But unfortunately, ideological bankruptcy in our political parties has reduced them to mere tools of ascending to public office.
Political parties have become organizations that survive on monetization as the basis for loyalty and support. This has also accounted for the incessant internal crises in the parties, which not only lead to defections, but also explained why in some cases, politicians defect to where they call “greener posture“ (baza su yi Azumi ba) that is even when there is no crisis bedevilling their own political parties.
Corruption is another major cause of politics of defection in Nigeria. Contemporary politicians emphasized primacy of political power over and above everything in politics. As against the views of the nationalist politicians such as Malam Aminu Kano, for instance, occupation of public office though desirable, but it is not an end in itself. That is why his ideas and contributions to socio-political development of the country are ever-lasting. To the present day politicians, the possession of public office is the ultimate and the most lucrative business in the country. Political office gives direct access to economic power. And presiding over the allocation of public resources allows one to plunder these public resources for personal ends. As such, desperation to hold public office as means of accumulating wealth or “empowering” group members or supporters, remains the primary objective of engaging in partisan politics. Thus defection by Nigerian politicians without justifications becomes an accepted norm.
Also associated with corrupt behavior of our politicians, is politicians that occupy public offices and looted public funds, defect to the new ruling party for cover-up. That is, their membership of the ruling party usually saves them from the anti-corruption agencies like EFCC and ICPC whom are to a greater extent reduced to political hounding dogs and tools or weapons used against the uncooperative members of the opposition parties.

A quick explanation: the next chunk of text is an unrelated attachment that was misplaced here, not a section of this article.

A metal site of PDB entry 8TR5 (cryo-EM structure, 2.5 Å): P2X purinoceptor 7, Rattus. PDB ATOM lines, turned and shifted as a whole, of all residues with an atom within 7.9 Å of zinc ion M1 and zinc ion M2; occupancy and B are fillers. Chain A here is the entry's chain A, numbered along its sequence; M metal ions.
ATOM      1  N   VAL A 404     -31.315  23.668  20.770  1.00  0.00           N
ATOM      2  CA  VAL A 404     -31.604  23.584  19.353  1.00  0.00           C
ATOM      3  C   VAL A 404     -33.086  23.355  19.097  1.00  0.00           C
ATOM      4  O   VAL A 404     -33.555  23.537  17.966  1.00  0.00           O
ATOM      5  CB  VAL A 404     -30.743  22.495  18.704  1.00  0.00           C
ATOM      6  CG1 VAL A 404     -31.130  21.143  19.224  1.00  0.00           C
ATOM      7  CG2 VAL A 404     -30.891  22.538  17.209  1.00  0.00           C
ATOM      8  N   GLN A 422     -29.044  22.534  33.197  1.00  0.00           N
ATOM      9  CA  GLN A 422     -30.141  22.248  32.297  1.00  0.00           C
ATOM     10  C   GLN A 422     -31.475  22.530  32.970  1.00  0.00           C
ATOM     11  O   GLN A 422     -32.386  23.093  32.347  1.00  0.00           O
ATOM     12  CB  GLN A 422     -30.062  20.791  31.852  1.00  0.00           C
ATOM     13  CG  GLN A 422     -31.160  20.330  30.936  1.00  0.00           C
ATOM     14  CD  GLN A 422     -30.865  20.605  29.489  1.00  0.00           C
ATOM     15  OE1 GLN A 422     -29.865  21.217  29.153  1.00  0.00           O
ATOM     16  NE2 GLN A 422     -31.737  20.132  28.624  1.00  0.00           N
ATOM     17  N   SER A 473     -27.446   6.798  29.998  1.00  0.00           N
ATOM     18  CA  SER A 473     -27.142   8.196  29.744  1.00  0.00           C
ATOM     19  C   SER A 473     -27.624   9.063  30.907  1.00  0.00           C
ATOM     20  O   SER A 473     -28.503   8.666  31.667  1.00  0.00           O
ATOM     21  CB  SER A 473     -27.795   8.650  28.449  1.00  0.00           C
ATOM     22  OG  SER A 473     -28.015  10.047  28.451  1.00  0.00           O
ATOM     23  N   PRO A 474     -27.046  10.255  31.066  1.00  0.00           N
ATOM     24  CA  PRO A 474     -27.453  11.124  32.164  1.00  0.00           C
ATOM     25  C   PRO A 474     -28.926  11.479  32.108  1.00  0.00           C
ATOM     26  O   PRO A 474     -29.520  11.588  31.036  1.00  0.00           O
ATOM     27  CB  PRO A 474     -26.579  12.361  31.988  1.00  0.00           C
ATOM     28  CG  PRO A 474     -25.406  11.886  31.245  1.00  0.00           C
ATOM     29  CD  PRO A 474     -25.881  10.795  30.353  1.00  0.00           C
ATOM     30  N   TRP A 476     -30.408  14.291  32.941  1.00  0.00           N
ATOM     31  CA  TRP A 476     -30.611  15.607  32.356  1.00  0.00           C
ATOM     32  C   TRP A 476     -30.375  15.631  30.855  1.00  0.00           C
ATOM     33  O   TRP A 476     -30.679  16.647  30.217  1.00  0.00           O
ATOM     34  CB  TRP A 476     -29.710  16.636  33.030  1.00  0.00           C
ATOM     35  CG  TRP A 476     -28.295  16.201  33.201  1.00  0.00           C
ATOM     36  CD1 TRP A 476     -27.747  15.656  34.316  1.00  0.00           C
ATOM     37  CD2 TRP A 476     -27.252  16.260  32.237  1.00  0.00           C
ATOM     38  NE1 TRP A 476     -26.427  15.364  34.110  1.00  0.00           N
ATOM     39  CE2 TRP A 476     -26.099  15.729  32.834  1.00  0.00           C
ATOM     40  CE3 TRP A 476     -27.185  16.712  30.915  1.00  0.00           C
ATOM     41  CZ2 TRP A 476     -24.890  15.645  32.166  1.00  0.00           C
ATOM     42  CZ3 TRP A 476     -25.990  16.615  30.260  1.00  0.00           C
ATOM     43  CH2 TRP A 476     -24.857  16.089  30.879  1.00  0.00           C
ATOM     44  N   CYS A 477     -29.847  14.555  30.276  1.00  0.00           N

The alarming rate of defection in Nigerian politics is also attributed to instability within political parties occasioned by lack of internal democracy. A popular trend in Nigeria is, politicians easily defect to other political parties, the moment they fail to secure party nominations during own party’s primaries. Winning party primary election and recognition of candidates for nomination or selection as flag bearer of a political party depends on the economic potency of the candidate, the strength of his political “godfather” or his support base from especially those in control of the government. Integrity and capacity of an aspirant does not matter. Some aspirants, who feel disillusioned, cheated or denied free and fair primaries, as well as those who simply lose out, defect to other parties so as to participate in the general elections, in fact, some of them with the intention of returning to their original parties after general elections.
A typical example, is the recent defection of the former gubernatorial candidate of the Peoples Redemption Party (PRP) Kano State, in the 2019 general election, and some others, to the ruling APC without shame. Same Politicians defected from the Peoples Democratic Party (PDP) to PRP when they did not emerge as the PDP gubernatorial candidates. PRP accepted them to contest the elections even as there were contestants on its platform, following rigorous screening conducted by its Committee on Research and Planning. When they lost in the general elections, they decided to dump the PRP, to defect to the ruling APC.